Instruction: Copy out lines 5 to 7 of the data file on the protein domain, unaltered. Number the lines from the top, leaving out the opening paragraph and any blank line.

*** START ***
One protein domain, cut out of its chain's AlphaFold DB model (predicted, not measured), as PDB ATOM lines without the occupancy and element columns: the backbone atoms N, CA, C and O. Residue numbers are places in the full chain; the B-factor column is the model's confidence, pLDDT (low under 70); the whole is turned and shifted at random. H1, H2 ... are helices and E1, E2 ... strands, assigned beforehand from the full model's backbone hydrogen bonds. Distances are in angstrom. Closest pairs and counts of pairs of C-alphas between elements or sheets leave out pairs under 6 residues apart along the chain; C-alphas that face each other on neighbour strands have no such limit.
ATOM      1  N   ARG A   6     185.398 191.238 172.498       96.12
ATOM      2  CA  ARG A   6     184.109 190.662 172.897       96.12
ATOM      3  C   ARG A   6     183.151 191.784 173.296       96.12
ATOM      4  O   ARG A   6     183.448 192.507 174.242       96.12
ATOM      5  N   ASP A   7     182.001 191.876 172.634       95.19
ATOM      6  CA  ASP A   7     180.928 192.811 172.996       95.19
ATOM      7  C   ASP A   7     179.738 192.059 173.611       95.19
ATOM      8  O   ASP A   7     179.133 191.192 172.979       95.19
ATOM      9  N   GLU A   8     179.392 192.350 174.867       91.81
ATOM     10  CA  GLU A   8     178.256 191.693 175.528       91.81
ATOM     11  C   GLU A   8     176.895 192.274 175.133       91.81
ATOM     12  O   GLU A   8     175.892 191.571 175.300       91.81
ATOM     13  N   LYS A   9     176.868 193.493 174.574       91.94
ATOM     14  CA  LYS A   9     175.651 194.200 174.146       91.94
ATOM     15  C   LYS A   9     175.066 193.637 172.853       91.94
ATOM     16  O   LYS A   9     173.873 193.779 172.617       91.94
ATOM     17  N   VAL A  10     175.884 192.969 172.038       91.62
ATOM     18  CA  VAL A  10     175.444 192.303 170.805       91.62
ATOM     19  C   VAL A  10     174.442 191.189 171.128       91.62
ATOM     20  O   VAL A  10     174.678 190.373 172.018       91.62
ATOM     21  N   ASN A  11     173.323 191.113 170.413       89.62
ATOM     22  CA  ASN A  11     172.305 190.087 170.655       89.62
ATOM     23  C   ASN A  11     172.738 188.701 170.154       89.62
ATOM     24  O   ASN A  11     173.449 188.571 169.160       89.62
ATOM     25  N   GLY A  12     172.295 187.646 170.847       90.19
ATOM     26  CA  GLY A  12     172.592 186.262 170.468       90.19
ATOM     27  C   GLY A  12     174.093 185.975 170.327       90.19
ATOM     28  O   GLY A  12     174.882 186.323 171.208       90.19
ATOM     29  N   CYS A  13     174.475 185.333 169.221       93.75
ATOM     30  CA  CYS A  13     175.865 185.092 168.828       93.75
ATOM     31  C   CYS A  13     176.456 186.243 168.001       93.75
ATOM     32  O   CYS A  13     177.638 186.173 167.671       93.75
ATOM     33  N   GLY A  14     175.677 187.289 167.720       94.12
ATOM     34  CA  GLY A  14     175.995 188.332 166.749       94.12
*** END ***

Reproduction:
ATOM      5  N   ASP A   7     182.001 191.876 172.634       95.19
ATOM      6  CA  ASP A   7     180.928 192.811 172.996       95.19
ATOM      7  C   ASP A   7     179.738 192.059 173.611       95.19